The White House has reached an agreement in principle with the nation’s largest passenger airlines over the terms of a $25 billion rescue package, that would provide financial relief to the industry amid the CCP virus pandemic.
Treasury Secretary Steven Mnuchin said Tuesday that 10 U.S. airlines—including Delta, American, United, and Southwest—said they planned to accept the government aid that would allow them to pay employees and avoid massive layoffs.
The assistance will include a mix of cash and loans, with the government receiving warrants that can be converted into small ownership stakes in the leading airlines. It was launched as part of an economic stabilization package passed by Congress last month.
U.S. passenger traffic has dropped by 95 percent due to the CCP (Chinese Communist Party) virus pandemic, commonly known as novel coronavirus.
Mnuchin said talks were underway with other carriers, and that the Treasury would continue to finalize details of the deals “and disburse funds as quickly as possible.”
“This agreement will fully support airline industry workers, preserve the vital role airlines play in our economy, and protect taxpayers,” President Donald Trump said Tuesday at a White House press briefing.
“Our airlines now are in good shape and they will get over a very tough period of time that was not caused by them.”
Under the terms of the payroll aid, major carriers will receive 70 percent of the funds for payroll in cash assistance that will not need to be paid back, while smaller carriers receiving $100 million or less will not need to repay any funds.
It is based roughly on the spending of each airline on wages and benefits from April through September 2019.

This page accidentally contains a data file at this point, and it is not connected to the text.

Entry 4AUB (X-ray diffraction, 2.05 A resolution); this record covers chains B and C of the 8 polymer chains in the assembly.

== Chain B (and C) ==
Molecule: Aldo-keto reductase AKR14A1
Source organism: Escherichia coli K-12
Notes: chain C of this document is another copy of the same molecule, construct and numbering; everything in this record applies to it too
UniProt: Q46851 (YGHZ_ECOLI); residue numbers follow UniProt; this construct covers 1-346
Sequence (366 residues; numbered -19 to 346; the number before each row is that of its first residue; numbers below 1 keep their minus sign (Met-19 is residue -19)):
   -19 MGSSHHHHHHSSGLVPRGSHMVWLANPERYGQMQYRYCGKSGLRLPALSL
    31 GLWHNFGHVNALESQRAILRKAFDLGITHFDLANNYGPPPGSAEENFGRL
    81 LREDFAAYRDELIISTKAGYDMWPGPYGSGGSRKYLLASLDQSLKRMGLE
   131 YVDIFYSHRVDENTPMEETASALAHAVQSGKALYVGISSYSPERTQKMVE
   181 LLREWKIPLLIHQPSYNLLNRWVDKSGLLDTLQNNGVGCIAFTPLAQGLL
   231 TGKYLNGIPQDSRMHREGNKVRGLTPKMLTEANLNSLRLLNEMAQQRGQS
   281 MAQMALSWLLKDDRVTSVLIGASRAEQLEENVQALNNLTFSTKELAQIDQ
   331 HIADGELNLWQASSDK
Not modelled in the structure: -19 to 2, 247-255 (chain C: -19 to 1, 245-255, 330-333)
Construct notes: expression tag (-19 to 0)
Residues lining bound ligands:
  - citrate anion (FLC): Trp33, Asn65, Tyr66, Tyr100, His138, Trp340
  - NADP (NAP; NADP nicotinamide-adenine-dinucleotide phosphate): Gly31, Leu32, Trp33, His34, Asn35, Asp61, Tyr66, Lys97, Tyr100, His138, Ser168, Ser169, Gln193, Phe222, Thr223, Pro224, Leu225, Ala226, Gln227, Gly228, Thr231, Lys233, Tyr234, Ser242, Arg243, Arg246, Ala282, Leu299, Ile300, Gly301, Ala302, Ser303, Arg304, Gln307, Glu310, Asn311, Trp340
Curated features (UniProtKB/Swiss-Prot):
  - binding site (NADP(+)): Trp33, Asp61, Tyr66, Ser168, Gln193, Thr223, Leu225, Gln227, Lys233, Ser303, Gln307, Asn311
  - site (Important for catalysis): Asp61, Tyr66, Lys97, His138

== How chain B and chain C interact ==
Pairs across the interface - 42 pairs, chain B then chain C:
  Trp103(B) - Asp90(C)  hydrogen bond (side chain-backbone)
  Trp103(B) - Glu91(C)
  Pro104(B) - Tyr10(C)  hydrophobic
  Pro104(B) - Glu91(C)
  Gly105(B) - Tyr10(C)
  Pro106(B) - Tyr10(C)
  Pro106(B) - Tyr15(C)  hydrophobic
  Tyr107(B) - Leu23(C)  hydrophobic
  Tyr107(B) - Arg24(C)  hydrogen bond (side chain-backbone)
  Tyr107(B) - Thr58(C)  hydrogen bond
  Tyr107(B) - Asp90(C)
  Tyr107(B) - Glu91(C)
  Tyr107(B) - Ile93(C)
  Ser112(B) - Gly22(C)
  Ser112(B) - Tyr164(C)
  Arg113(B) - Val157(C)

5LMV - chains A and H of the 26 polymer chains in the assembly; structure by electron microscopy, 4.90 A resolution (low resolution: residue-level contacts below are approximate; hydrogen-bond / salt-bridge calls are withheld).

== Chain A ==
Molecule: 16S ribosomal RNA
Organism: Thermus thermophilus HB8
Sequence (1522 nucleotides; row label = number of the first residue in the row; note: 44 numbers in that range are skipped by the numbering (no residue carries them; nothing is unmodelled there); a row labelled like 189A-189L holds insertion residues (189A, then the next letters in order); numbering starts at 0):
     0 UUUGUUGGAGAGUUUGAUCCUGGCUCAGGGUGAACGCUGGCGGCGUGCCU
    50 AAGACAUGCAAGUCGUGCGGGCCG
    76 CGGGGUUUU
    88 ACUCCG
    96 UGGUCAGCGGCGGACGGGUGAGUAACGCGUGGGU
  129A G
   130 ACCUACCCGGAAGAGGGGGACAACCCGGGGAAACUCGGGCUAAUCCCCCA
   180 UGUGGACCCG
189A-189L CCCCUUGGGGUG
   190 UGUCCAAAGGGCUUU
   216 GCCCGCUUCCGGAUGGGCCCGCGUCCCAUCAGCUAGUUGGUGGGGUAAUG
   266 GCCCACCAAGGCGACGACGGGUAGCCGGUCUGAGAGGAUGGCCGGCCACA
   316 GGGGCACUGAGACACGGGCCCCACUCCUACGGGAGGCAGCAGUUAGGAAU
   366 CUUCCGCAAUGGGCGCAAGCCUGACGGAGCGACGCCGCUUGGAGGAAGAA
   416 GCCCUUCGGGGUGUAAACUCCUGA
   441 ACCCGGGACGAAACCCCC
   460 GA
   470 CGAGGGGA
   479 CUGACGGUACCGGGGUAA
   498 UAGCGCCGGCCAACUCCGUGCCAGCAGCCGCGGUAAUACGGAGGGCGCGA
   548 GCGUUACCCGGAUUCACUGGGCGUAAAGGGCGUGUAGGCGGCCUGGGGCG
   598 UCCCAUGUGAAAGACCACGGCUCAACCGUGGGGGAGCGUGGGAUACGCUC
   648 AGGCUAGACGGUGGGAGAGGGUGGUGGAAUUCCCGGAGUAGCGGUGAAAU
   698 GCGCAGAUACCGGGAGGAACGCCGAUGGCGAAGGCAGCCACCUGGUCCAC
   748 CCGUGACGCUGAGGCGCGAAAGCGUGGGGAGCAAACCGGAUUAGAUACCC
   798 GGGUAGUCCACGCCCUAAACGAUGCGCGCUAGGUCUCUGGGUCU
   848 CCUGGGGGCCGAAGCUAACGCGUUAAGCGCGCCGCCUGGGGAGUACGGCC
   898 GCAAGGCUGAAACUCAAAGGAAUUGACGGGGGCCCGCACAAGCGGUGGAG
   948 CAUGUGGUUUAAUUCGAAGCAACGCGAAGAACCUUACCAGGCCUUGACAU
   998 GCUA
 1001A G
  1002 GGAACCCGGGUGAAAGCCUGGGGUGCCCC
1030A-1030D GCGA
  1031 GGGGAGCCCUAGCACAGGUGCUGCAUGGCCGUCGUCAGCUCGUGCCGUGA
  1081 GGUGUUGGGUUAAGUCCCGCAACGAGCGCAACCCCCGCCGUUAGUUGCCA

The Treasury approved $5.8 billion for American Airlines—a $4.1 billion grant and a $1.7 billion low-interest loan. CEO Doug Parker described the news as fantastic, and said the airline now believes it has the financial resources “necessary to help us withstand this crisis.”
The department approved $5.4 billion for Delta Airlines—a $3.8 billion grant and a $1.6 billion loan. CEO Ed Bastian said the aid would allow the airline to operate a minimal schedule for people who must travel, alongside its cost-cutting measures of placing 35,000 employees on voluntary leave and slashing 80 percent of its schedule.
United has not yet provided figures, but said it expects to complete a final deal with the department “in the next few days.” The airline is eligible for roughly $6 billion.
The Treasury is expected to grant Southwest Airlines $3.2 billion, including a $2.3 billion grant and the balance in an unsecured loan, the carrier said.
The airlines had expected to begin receiving federal aid—entirely in cash that didn’t have to be repaid—from the government by April 6, the deadline set by Congress. Instead, they found themselves locked in several days of tense negotiations with the Treasury Department, which insisted that only 70 percent of the aid should be in cash, with the rest in loans that airlines must repay.
In addition, the Treasury demanded that to compensate taxpayers, the largest airlines turn over warrants equal to 10 percent of the loan amounts. They can be exercised at each airline’s closing stock price on April 9.
Mnuchin said in a statement that the agreement would “help preserve the strategic importance of the airline industry while allowing for appropriate compensation to the taxpayers.”
According to the International Air Transport Association, it is estimated that global airline losses from the CCP virus pandemic have climbed to $314 billion, up 25 percent from previous forecasts.
The Associated Press and Reuters contributed to this report.